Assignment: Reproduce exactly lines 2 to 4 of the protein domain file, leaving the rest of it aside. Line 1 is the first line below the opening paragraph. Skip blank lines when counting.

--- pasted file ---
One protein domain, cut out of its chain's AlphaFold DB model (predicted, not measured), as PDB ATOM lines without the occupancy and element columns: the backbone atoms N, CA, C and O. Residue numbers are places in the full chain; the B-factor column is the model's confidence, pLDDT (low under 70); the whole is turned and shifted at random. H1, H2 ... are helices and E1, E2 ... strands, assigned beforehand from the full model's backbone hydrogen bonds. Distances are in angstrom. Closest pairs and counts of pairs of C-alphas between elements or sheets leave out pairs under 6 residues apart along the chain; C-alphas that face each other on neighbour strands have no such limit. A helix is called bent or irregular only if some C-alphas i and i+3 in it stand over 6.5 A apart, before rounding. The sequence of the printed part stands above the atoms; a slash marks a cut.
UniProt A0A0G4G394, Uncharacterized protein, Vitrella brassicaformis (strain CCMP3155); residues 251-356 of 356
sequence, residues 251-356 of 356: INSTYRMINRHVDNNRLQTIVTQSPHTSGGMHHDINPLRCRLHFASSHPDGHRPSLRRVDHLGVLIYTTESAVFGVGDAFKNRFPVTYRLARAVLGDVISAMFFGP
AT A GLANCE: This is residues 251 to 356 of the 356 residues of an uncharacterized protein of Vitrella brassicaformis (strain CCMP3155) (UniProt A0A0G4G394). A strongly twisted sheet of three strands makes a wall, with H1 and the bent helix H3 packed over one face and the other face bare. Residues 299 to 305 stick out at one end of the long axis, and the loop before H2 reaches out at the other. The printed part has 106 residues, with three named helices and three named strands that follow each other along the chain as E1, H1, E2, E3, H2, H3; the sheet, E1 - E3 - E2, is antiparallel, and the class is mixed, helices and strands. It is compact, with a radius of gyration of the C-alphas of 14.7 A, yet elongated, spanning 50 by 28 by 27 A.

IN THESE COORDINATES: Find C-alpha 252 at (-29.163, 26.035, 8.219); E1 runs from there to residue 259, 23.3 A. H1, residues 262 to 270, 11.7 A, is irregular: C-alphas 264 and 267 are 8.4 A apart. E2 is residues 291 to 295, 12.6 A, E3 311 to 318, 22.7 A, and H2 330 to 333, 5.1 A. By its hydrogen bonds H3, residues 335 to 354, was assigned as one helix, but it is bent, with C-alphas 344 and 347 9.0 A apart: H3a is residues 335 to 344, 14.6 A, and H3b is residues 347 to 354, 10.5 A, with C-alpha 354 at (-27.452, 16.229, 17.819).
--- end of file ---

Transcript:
sequence, residues 251-356 of 356: INSTYRMINRHVDNNRLQTIVTQSPHTSGGMHHDINPLRCRLHFASSHPDGHRPSLRRVDHLGVLIYTTESAVFGVGDAFKNRFPVTYRLARAVLGDVISAMFFGP
AT A GLANCE: This is residues 251 to 356 of the 356 residues of an uncharacterized protein of Vitrella brassicaformis (strain CCMP3155) (UniProt A0A0G4G394). A strongly twisted sheet of three strands makes a wall, with H1 and the bent helix H3 packed over one face and the other face bare. Residues 299 to 305 stick out at one end of the long axis, and the loop before H2 reaches out at the other. The printed part has 106 residues, with three named helices and three named strands that follow each other along the chain as E1, H1, E2, E3, H2, H3; the sheet, E1 - E3 - E2, is antiparallel, and the class is mixed, helices and strands. It is compact, with a radius of gyration of the C-alphas of 14.7 A, yet elongated, spanning 50 by 28 by 27 A.

IN THESE COORDINATES: Find C-alpha 252 at (-29.163, 26.035, 8.219); E1 runs from there to residue 259, 23.3 A. H1, residues 262 to 270, 11.7 A, is irregular: C-alphas 264 and 267 are 8.4 A apart. E2 is residues 291 to 295, 12.6 A, E3 311 to 318, 22.7 A, and H2 330 to 333, 5.1 A. By its hydrogen bonds H3, residues 335 to 354, was assigned as one helix, but it is bent, with C-alphas 344 and 347 9.0 A apart: H3a is residues 335 to 344, 14.6 A, and H3b is residues 347 to 354, 10.5 A, with C-alpha 354 at (-27.452, 16.229, 17.819).